Michael Pasley grew up in Southern Indiana and briefly attended Indiana University in Bloomington. His publications include “Vanishing” in the Virginia Normal.“You Just Don’t Get It” which was published in Germ Magazine and Dirty Girlz Magazine. His story “Double Zeros” which was featured in The Avalon Literary Review. He also the winner of Causeway Lit’s 2019 summer fiction contest.
As a young African American growing up in the housing projects, Michael often felt alone in his love of poetry, Sci-Fi, and fantasy. He began at the age of eleven to write poems and short stories. Michael now lives in Jeffersonville, Indiana where he spends most of his free time attending book club meetings, hiking, playing with his kids, and writing.
The Music Box (A Love Story)
Before I kill myself, I need to explain how I got here because, when we die, our worlds pass with us into oblivion.
The most valuable possession I ever owned was an old scoffed and scratched Swiss music box. In soft, melodic tones, the music box would tinkle out the tune for the Christmas song “Carol of Bells.” Even now, in this horrid place, I can hear that haunting melody. The music box was not ornate or ostentatious. It was blood red and classical in style, the box was an anachronism, a throwback to a simpler time. It was a little more than thirteen inches across, with a large, silver comb of ninety-eight steel teeth. Small pins on a brass cylinder plucked the teeth to summon the music. The cylinder detached to allow for different music selections. I had only the “Carol of Bells” cylinder, Anna’s favorite song.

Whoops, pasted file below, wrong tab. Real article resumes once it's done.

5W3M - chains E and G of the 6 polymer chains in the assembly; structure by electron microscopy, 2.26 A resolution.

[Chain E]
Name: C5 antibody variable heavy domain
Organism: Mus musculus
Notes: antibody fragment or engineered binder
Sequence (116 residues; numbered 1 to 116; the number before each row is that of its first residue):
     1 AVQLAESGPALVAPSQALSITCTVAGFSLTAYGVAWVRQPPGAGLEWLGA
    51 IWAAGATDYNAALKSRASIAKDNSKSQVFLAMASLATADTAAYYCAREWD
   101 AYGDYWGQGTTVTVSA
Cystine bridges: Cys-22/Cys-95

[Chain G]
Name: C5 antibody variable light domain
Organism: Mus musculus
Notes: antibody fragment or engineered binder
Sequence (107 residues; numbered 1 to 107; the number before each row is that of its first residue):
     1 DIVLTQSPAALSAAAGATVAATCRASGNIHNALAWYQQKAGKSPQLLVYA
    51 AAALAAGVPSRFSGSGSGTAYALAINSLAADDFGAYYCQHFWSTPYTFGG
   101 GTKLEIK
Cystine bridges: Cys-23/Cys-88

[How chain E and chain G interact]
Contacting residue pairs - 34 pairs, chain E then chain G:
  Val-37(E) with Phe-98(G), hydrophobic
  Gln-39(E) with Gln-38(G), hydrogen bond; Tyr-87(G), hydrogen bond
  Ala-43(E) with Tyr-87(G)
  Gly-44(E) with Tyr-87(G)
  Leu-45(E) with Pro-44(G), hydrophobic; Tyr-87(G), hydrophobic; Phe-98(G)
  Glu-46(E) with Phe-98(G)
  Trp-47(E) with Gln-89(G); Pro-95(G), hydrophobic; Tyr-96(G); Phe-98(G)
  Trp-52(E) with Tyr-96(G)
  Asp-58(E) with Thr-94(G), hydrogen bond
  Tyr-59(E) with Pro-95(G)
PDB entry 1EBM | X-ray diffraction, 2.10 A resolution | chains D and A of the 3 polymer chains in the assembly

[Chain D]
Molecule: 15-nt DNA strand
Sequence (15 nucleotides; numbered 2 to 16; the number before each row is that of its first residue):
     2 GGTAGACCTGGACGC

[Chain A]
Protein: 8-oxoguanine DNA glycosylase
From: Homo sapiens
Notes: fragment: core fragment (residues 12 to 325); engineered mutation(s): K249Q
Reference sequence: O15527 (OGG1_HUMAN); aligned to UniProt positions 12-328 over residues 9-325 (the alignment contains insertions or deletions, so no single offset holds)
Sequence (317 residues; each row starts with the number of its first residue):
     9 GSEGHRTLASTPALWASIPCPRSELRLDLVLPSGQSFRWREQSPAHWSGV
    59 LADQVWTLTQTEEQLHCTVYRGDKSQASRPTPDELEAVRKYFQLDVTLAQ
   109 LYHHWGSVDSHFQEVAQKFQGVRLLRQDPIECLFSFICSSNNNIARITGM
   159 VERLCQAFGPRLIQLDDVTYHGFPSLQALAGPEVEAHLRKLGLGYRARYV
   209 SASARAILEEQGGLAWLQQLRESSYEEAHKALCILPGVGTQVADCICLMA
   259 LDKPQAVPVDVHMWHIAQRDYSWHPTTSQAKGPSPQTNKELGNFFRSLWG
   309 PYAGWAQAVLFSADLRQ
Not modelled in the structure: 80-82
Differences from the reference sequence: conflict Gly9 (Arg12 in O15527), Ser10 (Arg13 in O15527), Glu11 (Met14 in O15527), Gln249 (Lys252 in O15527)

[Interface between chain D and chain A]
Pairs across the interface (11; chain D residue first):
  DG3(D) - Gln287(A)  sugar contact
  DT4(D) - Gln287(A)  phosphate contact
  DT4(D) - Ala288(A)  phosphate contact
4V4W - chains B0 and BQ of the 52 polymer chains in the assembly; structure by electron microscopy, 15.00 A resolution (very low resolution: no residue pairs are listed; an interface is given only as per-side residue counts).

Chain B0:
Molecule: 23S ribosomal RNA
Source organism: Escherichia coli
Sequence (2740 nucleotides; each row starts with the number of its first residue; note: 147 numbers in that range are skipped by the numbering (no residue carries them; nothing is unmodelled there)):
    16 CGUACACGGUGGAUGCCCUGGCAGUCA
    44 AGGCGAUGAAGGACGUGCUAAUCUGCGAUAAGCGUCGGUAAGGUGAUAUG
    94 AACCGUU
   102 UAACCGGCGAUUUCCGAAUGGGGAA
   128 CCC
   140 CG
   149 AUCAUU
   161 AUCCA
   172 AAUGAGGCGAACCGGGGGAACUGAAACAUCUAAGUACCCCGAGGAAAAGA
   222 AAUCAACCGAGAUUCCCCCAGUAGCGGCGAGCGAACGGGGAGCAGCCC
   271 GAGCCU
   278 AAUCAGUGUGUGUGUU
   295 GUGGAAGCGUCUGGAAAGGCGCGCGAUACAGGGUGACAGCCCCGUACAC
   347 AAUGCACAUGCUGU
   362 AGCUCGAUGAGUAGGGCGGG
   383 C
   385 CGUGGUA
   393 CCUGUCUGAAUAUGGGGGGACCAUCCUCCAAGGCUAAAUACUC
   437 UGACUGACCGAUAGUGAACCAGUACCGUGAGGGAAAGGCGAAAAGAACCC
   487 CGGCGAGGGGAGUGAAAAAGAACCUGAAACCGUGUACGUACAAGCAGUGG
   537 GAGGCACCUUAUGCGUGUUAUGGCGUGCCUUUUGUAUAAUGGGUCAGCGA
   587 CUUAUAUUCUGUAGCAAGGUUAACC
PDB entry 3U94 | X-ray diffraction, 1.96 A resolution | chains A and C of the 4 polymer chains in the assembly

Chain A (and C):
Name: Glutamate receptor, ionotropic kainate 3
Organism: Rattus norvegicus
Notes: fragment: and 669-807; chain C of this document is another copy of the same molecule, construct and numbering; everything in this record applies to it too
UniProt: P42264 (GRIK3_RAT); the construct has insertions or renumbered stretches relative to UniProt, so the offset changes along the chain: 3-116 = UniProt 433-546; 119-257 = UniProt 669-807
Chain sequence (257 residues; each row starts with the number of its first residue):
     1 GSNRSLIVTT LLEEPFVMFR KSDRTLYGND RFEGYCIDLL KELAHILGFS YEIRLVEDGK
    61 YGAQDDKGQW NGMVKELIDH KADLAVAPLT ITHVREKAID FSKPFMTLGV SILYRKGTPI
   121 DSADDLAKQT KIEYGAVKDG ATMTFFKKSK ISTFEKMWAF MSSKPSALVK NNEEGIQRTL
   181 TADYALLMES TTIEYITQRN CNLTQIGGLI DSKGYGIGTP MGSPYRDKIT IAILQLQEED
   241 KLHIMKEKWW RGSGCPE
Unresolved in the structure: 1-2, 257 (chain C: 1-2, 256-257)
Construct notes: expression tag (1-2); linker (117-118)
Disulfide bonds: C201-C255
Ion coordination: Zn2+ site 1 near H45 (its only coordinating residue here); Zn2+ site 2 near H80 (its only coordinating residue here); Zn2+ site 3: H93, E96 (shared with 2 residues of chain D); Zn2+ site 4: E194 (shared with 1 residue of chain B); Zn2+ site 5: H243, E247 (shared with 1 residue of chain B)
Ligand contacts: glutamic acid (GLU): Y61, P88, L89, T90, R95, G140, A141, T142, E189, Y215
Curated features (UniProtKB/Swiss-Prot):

If you looked closely enough at the music box, you could see several of Anna’s fingerprints had stained the wood, little maps of her uniqueness. A worn, gold-painted crank handle with a black wooden grip adorned the music box’s side, and on its lid was the embossed letter “A,” displayed in gold filigree. The box smelled of old, smoky mahogany combined with faint traces of Anna’s perfume of jasmine and clover. Sometimes I would lift the box and breathe in the scent, taking long, sensual inhalations.
“Anna.” Even now, saying her name sends a rush of shuddering pleasure through me.
I first met Anna around Christmas time, not long after I buried my wife, so I was still in mourning and the holidays had me blue. I was leaving a movie theater, having watched a god- awful film about a serial killer Santa Claus. The maniac sang Jingle Bells while chopping his victims up with an ax. Anna was standing with her (I would come to discover later) abusive boyfriend, Todd, by the drink station, smiling brightly. She was an ethereal woman, slender, and only a bit over five feet tall. Her pixie-cut hair was cobalt black. Her body was gorgeous, but what stood out for me were her ice gray eyes. Eyes you could fall into for a million years and still want to peer deeper. Eyes so very, very much like my late wife’s. When Todd stepped away for a moment, I introduced myself.
At first, Anna was shy, afraid to talk because Todd might return at any moment. She seemed worried, timid, she drew away from me. So I stepped away. When she left, I felt as if she signaled me with a look to follow her home. I was, of course, a bit taken aback by such an overt gesture from such a seemingly shy girl. But she was so lovely, so spectral in her beauty that I had to follow her lead. Usually, I wouldn’t have pulled such a disturbing move, but her crooked sideways smile convinced me.
I waited outside her apartment in my car. The cold February wind howled like a starving dog. I shivered and cranked up the heat. I can’t even tell you how long I was out there—it felt like forever. When Todd finally did leave, I crunched through the snow and knocked on Anna’s door and invited myself in. I found her hesitant to engage with me at first, but after some gentle coaxing on my part, we began to talk and found ourselves conversing all night. We spoke about her favorite things and my favorite things, her family and my lost wife.